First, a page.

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Download White Dreams, Black Africa: The British Antislavery Expedition to the River Niger, 1841-1842 fb2

by Howard Temperley

Download White Dreams, Black Africa: The British Antislavery Expedition to the River Niger, 1841-1842 fb2
Author: Howard Temperley
ISBN: 0300050216
Language: English
Pages: 204 pages
Category: Americas
Publisher: Yale University Press; 1st ed edition (October 23, 1991)
Rating: 4.2
Formats: lrf azw doc docx
FB2 size: 1559 kb | EPUB size: 1286 kb | DJVU size: 1908 kb
Sub: History

White Dreams, Black Africa book.

White Dreams, Black Africa book. In 1841 Britain's anti-slavery crusaders launched a civilizing.

New Haven and London: Yale University Press, 1991. Abstract views reflect the number of visits to the article landing page.

Paul E. Lovejoy, Howard Temperley. Canadian Journal of African Studies, Revue canadienne des études africaines, January 1994, JSTOR. The authors haven't finished explaining this publication. The following have contributed to this page: Professor Paul E Lovejoy. PDF generated on 22-Dec-2019 Create your own PDF summaries at ww. rowkudos.

Abolitionists & Development in 19th Century Africa. com User, February 12, 2007.

by Temperley, Howard. 8vo; Picture may not match book; ex-library markings include stamps/labels/card pocket; no DJ, if one issued; light wear/scuffing to boards/spine; head/tail/corners lightly bumped/creased; spine/edges lightly sunned/faded; text unmarked and clean.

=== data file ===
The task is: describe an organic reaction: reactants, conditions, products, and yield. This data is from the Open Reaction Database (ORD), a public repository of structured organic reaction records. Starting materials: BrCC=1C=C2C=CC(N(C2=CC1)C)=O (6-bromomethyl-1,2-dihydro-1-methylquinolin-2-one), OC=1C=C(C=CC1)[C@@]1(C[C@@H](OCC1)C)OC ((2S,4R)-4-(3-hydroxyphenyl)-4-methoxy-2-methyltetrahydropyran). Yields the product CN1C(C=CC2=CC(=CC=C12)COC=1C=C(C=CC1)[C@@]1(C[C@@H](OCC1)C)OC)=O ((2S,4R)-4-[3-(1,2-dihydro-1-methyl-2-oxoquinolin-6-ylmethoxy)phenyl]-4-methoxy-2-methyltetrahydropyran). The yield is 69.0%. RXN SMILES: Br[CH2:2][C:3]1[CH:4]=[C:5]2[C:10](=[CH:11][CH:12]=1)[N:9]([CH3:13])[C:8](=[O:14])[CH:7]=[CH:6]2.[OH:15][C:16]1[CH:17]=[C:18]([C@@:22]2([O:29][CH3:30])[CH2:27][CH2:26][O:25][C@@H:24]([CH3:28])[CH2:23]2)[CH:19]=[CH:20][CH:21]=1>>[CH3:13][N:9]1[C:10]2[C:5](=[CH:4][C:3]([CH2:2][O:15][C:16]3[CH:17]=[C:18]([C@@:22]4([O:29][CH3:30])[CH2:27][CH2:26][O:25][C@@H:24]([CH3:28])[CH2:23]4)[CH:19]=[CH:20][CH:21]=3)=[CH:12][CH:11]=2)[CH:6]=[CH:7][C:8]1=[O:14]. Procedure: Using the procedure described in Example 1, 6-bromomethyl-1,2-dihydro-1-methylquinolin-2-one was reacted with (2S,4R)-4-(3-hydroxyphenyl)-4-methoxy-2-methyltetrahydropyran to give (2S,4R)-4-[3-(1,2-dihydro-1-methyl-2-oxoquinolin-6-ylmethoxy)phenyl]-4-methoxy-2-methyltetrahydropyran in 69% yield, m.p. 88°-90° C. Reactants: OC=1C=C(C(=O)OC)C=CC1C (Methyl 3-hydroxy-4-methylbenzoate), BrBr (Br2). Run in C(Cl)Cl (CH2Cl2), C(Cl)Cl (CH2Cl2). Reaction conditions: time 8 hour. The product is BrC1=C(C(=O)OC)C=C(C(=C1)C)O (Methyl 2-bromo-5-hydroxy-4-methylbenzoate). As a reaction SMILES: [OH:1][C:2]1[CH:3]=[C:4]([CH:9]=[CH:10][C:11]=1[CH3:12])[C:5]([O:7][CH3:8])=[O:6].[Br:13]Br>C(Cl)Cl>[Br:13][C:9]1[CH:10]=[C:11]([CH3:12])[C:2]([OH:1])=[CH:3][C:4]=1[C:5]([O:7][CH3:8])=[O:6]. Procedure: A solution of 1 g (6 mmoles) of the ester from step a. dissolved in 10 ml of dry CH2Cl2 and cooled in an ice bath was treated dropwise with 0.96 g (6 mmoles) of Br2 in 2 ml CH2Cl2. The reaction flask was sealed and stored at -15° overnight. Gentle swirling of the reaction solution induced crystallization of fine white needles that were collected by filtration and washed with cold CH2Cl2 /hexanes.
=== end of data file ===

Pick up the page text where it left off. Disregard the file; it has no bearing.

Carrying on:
Whatever the consequences of these attempts, British officials were keenly aware of this region’s importance to British commercial success in West Africa.

Anglo-American Anti-slavery Cooperation. Whatever the consequences of these attempts, British officials were keenly aware of this region’s importance to British commercial success in West Africa.

The British government backed the effort to make treaties with the native peoples, introduce Christianity and promote increased trade. The crews of the boats suffered a high mortality from disease.

42. Palmerston’s instructions to Beecroft, 21 February 1851, . 47. Quoted in John Darwin, Unfinished Empire: The Global Expansion of Britain (London: Penguin, 2013), 6. oogle Scholar.

In 1841 Britain's anti-slavery crusaders launched a "civilizing" expedition to the Niger, seeking to cut off the slave trade at its source and make amends for past wrongs by carrying trade, civilization and Christianity into the African heartland. This book tells the story of this bizarre and ultimately tragic expedition and its aftermath, providing the first single account since the participants published their own experiences in the 1840s. Written by a specialist on the slave trade, it not only contributes to our knowledge of Britain's humanitarian endeavour but also sheds light on the intricate politics of pre-colonial West Africa. Howard Temperley relates that with the backing of the British government, three specially designed steamers, manned by 150 Europeans and an equal number of blacks, ascended the Niger. The crew initiated anti-slavery treaties with the local rulers and soon the Europeans began to succumb to fever and were obliged to withdraw, leaving their black colleagues in charge. The following year a relief expedition found that the farm was in an area beset by tribal warfare and that the settlers had enslaved the refugees who had flooded into the settlement seeking protection. The settlers were ordered to abandon the farm, and they returned to the coast in disgrace. According to Temperley, although the Niger expedition had little effect on Africa, it did have a major impact on the attitudes of the British public. Yet, unmitigated diaster though it seemed, it served to open the way for subsequent generations of explorers, traders and empire-builders to travel to Africa.